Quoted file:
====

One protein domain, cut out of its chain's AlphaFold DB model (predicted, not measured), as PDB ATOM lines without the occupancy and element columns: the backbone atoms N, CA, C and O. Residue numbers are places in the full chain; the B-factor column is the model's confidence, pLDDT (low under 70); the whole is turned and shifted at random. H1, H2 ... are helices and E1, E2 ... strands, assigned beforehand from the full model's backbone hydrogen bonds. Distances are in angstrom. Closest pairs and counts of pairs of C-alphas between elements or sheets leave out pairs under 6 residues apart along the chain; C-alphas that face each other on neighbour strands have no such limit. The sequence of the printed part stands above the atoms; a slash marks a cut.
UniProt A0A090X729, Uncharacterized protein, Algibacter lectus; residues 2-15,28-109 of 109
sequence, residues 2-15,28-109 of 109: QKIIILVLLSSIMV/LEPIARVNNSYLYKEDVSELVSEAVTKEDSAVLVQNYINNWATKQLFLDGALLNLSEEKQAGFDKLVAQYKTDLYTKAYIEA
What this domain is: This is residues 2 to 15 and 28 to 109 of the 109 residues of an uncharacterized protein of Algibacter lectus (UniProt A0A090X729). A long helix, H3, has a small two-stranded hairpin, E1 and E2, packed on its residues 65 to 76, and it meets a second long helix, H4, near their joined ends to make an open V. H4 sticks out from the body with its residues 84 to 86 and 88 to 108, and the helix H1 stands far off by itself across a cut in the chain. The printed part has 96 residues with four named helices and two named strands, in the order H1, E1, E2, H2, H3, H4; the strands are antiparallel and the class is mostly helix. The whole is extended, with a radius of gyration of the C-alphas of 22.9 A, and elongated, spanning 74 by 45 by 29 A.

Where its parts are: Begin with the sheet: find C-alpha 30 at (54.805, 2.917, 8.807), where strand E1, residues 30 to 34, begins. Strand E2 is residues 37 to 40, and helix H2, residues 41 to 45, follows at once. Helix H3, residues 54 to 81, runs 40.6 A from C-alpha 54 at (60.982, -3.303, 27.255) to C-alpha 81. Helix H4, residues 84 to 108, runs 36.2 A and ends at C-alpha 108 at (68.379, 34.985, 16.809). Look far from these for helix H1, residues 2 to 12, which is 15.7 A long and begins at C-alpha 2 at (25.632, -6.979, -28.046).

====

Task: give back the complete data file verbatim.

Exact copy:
One protein domain, cut out of its chain's AlphaFold DB model (predicted, not measured), as PDB ATOM lines without the occupancy and element columns: the backbone atoms N, CA, C and O. Residue numbers are places in the full chain; the B-factor column is the model's confidence, pLDDT (low under 70); the whole is turned and shifted at random. H1, H2 ... are helices and E1, E2 ... strands, assigned beforehand from the full model's backbone hydrogen bonds. Distances are in angstrom. Closest pairs and counts of pairs of C-alphas between elements or sheets leave out pairs under 6 residues apart along the chain; C-alphas that face each other on neighbour strands have no such limit. The sequence of the printed part stands above the atoms; a slash marks a cut.
UniProt A0A090X729, Uncharacterized protein, Algibacter lectus; residues 2-15,28-109 of 109
sequence, residues 2-15,28-109 of 109: QKIIILVLLSSIMV/LEPIARVNNSYLYKEDVSELVSEAVTKEDSAVLVQNYINNWATKQLFLDGALLNLSEEKQAGFDKLVAQYKTDLYTKAYIEA
What this domain is: This is residues 2 to 15 and 28 to 109 of the 109 residues of an uncharacterized protein of Algibacter lectus (UniProt A0A090X729). A long helix, H3, has a small two-stranded hairpin, E1 and E2, packed on its residues 65 to 76, and it meets a second long helix, H4, near their joined ends to make an open V. H4 sticks out from the body with its residues 84 to 86 and 88 to 108, and the helix H1 stands far off by itself across a cut in the chain. The printed part has 96 residues with four named helices and two named strands, in the order H1, E1, E2, H2, H3, H4; the strands are antiparallel and the class is mostly helix. The whole is extended, with a radius of gyration of the C-alphas of 22.9 A, and elongated, spanning 74 by 45 by 29 A.

Where its parts are: Begin with the sheet: find C-alpha 30 at (54.805, 2.917, 8.807), where strand E1, residues 30 to 34, begins. Strand E2 is residues 37 to 40, and helix H2, residues 41 to 45, follows at once. Helix H3, residues 54 to 81, runs 40.6 A from C-alpha 54 at (60.982, -3.303, 27.255) to C-alpha 81. Helix H4, residues 84 to 108, runs 36.2 A and ends at C-alpha 108 at (68.379, 34.985, 16.809). Look far from these for helix H1, residues 2 to 12, which is 15.7 A long and begins at C-alpha 2 at (25.632, -6.979, -28.046).